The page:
Senate preferences 2013

Below you can find our preference list along with a short explanation of our choices.

  1. Future Party
  2. Wikileaks
  3. Building Australia Party
  4. Help End Marijuana Prohibition (HEMP)
  5. Secular Party
  6. Bullet Train for Australia
  7. Australian Independents Party
  8. Senator Online
  9. Stop CSG
  10. Drug Law Reform Party
  11. Sex Party
  12. Animal Justice Party
  13. Wang, Tom (unaffiliated group AG)
  14. Carers Alliance
  15. Australian Democrats
  16. Voluntary Euthanasia Party
  17. The Greens
  18. Liberal Democrats (LDP)
  19. Pirate Party*
  20. Labor **
  21. Liberal/Nationals **
  22. Palmer United Party
  23. Socialist Alliance
  24. Socialist Equality
  25. Shooters and Fishers
  26. Australian Fishing and Lifestyle Party
  27. Australian Motoring Enthusiasts Party
  28. Australian Republicans
  29. Smokers Rights Party
  30. Stable Population Party
  31. Non-custodial Parents Party
  32. Katter’s Australia Party
  33. Democratic Labor Party
  34. Family First
  35. Uniting Australia Party
  36. Stop the Greens
  37. No Carbon Tax / Climate Skeptics
  38. Australian Protectionist Party
  39. Whelan, Andrew (unaffiliated group F) ***
  40. Ungrouped candidates***
  41. Australian Voice Party
  42. Christian Democrat Party (Fred Nile Group)
  43. One Nation
  44. Rise Up Australia
  45. Australia First

The group ticket was determined on the basis of three criteria:

  • Policy and values overlap
  • Negotiated preference deals.
  • A bias toward smaller parties over large parties

To see every party’s official preferences for the NSW Senate seat, click here.

Notes on some of the specific choices within this list:

* The Pirate Party told us they would not be doing preference deals and were instead having a vote of the membership to determine the group ticket, which they would publish on their website. This was certainly a decision we could respect as the Group Ticketing system is fundamentally flawed and undemocratic, with a high degree of incentive toward tactical voting and backroom deals. Accordingly at their request we wrote an open letter to their membership pointing out the high degree of policy overlap we had and offering to unilaterally preference them as least as high as they voted to preference us. However as the end of the draw on Friday, less than 24 hours before close of group ticket lodgements, they had not apparently had a vote, or decided on a preference list by other means. Hence we ultimately preferenced them lower than we had originally intended.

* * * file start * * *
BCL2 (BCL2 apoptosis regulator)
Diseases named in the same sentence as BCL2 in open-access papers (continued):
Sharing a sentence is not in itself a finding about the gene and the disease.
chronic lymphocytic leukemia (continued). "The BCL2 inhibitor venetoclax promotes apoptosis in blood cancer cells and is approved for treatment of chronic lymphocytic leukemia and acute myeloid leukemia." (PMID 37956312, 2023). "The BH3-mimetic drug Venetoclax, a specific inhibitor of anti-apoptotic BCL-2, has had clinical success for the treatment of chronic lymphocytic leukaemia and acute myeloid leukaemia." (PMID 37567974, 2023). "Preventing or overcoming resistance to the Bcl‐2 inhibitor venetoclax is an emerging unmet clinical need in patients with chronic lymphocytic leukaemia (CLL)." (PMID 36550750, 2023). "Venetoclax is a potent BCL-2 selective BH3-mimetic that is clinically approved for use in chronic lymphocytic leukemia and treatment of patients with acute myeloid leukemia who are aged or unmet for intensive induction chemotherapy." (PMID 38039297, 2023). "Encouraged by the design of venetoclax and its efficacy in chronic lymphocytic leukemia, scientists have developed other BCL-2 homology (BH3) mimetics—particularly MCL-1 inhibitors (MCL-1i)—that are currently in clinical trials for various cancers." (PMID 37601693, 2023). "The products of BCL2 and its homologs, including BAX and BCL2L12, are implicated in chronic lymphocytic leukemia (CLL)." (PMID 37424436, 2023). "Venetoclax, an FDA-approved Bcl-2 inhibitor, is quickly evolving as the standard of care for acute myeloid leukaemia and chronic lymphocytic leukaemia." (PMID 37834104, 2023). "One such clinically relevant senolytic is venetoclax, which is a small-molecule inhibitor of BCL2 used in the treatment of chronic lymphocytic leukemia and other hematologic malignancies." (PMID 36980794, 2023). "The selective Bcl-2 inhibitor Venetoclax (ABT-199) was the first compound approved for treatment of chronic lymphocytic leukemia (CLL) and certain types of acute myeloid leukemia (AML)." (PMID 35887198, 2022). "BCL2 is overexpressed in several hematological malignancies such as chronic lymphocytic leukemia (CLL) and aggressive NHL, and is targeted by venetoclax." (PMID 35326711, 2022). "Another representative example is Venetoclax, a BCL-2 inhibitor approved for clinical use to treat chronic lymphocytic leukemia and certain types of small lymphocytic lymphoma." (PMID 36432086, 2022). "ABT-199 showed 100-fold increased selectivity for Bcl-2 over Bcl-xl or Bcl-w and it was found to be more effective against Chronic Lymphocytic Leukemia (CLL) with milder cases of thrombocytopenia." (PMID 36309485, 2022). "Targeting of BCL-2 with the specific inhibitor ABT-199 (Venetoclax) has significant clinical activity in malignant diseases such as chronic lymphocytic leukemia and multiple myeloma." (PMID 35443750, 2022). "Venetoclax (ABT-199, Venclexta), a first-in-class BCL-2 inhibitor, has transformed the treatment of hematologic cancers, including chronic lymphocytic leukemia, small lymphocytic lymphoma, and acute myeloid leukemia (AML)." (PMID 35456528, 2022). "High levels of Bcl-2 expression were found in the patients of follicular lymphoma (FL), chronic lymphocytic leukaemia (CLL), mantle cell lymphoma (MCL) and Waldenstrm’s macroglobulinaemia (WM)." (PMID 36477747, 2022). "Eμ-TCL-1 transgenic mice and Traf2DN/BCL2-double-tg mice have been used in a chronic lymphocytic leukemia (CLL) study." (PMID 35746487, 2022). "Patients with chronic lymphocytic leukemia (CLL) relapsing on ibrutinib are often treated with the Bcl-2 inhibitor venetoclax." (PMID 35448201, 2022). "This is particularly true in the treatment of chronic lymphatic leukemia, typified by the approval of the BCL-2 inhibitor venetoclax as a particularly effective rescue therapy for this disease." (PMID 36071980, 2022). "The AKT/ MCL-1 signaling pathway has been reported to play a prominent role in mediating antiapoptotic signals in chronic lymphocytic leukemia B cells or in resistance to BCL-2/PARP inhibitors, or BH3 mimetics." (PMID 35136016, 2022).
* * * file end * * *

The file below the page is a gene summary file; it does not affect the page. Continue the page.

** The choice of how to preference the major parties was not a light one. Unfortunately under Abbott’s leadership the small l liberal aspect of the Coalition has been strongly de-emphasised and conservatism has become front and centre. Furthermore the Coalition’s primary message now almost entirely concerns managerial competence and not policy ambition, which may be a legitimate case to make regarding the house of representatives but has no role in the Senate. Their economics have been almost entirely populist rather than liberal, and of course exploiting xenophobia against asylum seekers for electoral gain is antithetical to Future Party values. On many major issues where the Coalition does have stated policy, it stands in direct opposition to our own, for instance, carbon pricing and the NBN. We also had to consider the likelihood of a Coalition victory in the lower house and the advantages of a Senate acting as a counterbalance to the government of the day.

*** Our basic methodology in distributing preferences beyond groups we had deals with was to first split the parties into “tiers” and then rank them within those tiers. In the case of both the unendorsed and ungrouped candidates we had no way of evaluating what they stood for and thus erred on the side of caution, ranking them behind all other tiers bar the last one. The exception was the “AG” column unendorsed group, headed by Tom Wang. We spoke to a representative of theirs in person at the ballot draw and therefore were able to form a (favourable) view on their policy platform.

We ranked individual candidates from each party in the order printed on the ticket (top down); for the ungrouped candidates we ranked them bottom up, on an ‘anti-donkey’ vote principle.

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